On the 10th of August, 1913, Daniel K. Hoch, then county controller of Berks, was the main speaker at a community picnic which was held in Kutztown Park. After complimenting those who were responsible for saving the beautiful grove, which had been threatened by the woodsman’s ax, the speaker contrasted this foresighted action with the manner in which the city of Reading was neglecting Mt. Penn. At that there were a number of sand quarries operating on the western slope of Mt. Penn. Scar on the mountainside were daily becoming larger. Mr. Hoch roundly condemned this, and called upon Reading to emulate Kutztown by acquiring the mountain and annexing it to the beautiful Penn Commons, which it adjoins.
During the following week there came to the controller’s office a modest individual, a deputy in the office of the clerk quarter sessions, a resident of Lyons, Pa. His name was Solan L. Parkes. Mr. Parkes said:
“I read your address in the newspaper and the thought occurred to me – why not organize a Berks County Conservation Association?” Mr. Parkes pointed out that such an agency might be the means of saving Mt. Penn.
The idea gripped Daniel K. Hoch. Together the two men discussed preliminary plans to organize a conservation organization. A public meeting was called to which all interested persons were invited. At that meeting Johnathan Mould, a retired merchant of Reading, was elected as president, Mr. Parkes as executive secretary and Mr. Hoch as treasurer. Later the interest of Mr. Herman Roeper was enlisted and he became treasurer.
The new organization was launched, formally, at a meeting held at the Pagoda. Many persons who were prominent in the forestry service of the state and nation attended the first meeting. As an outgrowth of this of this meeting it was decided to plant several hundred seedlings of pine trees on Mt. Penn. The state reforestation service supplied such seedlings then, as now, free except transportation costs. The members of the new organization spent a number of backbreaking hours on the slopes of Mt. Penn planting the young trees. Unfortunately the weather became very hot and dry and the the trees withered and died. The Mt. Penn project had to be postponed.
Meanwhile Mr. Parkes conceived the idea of reforesting the Antietam watershed. Mr. Emil L. Neubling, superintendent of the Reading Water Department, approved of the idea and permission was granted by the city council.
Parkes knew the value of publicity; he planned to get the planting done in a way that would attract public attention. He sought the aid of Miss Mary H. Mayer, the principal of the Reading High School for Girls. Miss Mayer agreed to permit the girls do the planting, providing they could be transported to the spot and brought home again.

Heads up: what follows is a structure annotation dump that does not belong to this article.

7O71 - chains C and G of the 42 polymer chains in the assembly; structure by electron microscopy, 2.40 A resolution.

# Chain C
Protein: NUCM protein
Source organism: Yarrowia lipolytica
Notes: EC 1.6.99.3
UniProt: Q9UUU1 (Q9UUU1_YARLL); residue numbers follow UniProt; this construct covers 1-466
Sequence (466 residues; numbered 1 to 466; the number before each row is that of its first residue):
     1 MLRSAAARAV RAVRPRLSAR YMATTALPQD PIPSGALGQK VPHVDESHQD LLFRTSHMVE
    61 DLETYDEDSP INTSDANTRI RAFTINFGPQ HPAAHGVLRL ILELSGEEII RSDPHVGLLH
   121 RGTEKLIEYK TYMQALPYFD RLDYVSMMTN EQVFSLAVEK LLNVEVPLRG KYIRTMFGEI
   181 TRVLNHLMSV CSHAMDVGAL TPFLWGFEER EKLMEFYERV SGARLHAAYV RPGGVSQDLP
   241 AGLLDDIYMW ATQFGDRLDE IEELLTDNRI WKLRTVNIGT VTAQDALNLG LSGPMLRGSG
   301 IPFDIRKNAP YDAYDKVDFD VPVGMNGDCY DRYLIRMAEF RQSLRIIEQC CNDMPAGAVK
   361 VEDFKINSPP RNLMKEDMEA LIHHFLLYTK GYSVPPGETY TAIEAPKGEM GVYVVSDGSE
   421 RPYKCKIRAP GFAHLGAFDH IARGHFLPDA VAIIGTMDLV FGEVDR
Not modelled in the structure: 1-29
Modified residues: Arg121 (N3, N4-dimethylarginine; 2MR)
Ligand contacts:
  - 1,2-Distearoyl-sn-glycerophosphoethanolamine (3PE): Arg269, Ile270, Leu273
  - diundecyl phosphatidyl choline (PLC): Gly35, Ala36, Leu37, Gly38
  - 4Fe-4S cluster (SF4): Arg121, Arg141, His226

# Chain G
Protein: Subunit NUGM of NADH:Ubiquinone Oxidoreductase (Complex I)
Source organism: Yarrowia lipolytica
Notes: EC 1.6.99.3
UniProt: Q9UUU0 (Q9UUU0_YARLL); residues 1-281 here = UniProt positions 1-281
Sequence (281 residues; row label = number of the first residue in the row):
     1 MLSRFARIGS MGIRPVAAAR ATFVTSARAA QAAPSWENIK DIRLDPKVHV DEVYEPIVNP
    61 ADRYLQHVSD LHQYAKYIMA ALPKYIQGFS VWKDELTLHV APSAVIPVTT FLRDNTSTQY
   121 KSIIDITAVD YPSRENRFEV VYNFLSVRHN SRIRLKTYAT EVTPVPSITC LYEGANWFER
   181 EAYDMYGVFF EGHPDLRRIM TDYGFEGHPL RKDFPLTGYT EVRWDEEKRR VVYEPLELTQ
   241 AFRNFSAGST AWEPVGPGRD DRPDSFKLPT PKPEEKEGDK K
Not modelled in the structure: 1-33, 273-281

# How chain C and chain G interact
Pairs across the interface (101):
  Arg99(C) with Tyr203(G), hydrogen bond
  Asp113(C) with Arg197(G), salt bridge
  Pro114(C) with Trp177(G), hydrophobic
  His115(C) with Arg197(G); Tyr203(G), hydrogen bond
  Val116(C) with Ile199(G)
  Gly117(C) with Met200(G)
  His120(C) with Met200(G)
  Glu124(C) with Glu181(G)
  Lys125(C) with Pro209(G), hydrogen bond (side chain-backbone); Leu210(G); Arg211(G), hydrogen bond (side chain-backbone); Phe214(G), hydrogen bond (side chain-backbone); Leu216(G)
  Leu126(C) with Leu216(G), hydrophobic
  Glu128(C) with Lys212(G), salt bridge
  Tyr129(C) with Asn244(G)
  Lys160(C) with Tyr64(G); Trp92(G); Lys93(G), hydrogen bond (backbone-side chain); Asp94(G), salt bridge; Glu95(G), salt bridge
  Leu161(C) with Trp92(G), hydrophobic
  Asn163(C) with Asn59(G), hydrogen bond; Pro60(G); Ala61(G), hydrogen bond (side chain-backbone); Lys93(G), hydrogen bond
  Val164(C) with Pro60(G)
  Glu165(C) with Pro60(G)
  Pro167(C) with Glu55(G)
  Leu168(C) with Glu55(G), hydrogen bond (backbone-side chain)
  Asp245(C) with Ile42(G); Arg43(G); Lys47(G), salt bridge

Now it became necessary to enlist the cooperation of the traction company. Again Mr. Parkes suceeded.
On the Day of the planting there were lined up on Penn Street three of the large ope trolleys then in use. In great glee the high school girls boarded the cars and traveled to Stony Creek. From that point Mr. Parkes headed a parade along a shaded road which led to Antietam.
Into small holes, which had been dug previously, the girls inserted the tiny seedlings, patting the ground around the roots with their hands. It was an inspiring sight to watch the young people help to build the future. Thousands of seedlings were planted that day.
The little twigs seemed to appreciate the distinction of being planted by pretty vivacious lassies. To show their appreciation they soon took root. The splendid forest surrounding the lake today, is the result. Many of those high school girls are now mothers, and some of them have taken their children to Lake Anteitam to show them the results of their efforts.
To further the movement Mr. Neubling started a tree nursery at the head of the lake were thousands of seedlings were propagated and, from there, transplanted to the hillsides
Other areas in Berks caught the tree-planting spirit. Fleetwood and other Berks boroughs planted trees near their resevoirs. At Bethany Orpans home and at Topton the children have planted trees which have become splendid forests today. (To Be Concluded)
Students from the Reading High School for Girls planting seedlings at the Antietam Watershed. Holes were dug before the planting.
Another view of the planting of the Anteitam Watershed.
Tree Nursery at the head of Antietam Lake.
Image of Lake Antietam prior to planting.
More recent image of Lake Antietam post planting.
All images courtesy of the Historical Society of Berks County.
Archival Note: Girls from the Reading High School started the planting on the east slope by planting 5,000 trees in 1915. In 1916 770 students from the Girl’s High School and 220 Boy Scouts planted 50,000 white pine. A total of 2000,500 trees planted on the Antietam Unit cost the city $45,943.16. Source: Reverse of photo 8,904 in the Photograph Collection of the Historical Society of Berks County.